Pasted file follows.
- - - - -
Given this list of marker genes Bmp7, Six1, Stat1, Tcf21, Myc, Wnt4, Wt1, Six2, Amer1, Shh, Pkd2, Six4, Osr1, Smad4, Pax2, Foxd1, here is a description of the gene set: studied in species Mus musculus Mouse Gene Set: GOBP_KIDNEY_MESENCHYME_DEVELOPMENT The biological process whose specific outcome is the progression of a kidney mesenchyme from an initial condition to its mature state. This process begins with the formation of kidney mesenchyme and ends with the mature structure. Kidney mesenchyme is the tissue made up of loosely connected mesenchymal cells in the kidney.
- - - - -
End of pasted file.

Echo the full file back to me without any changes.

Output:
Given this list of marker genes Bmp7, Six1, Stat1, Tcf21, Myc, Wnt4, Wt1, Six2, Amer1, Shh, Pkd2, Six4, Osr1, Smad4, Pax2, Foxd1, here is a description of the gene set: studied in species Mus musculus Mouse Gene Set: GOBP_KIDNEY_MESENCHYME_DEVELOPMENT The biological process whose specific outcome is the progression of a kidney mesenchyme from an initial condition to its mature state. This process begins with the formation of kidney mesenchyme and ends with the mature structure. Kidney mesenchyme is the tissue made up of loosely connected mesenchymal cells in the kidney.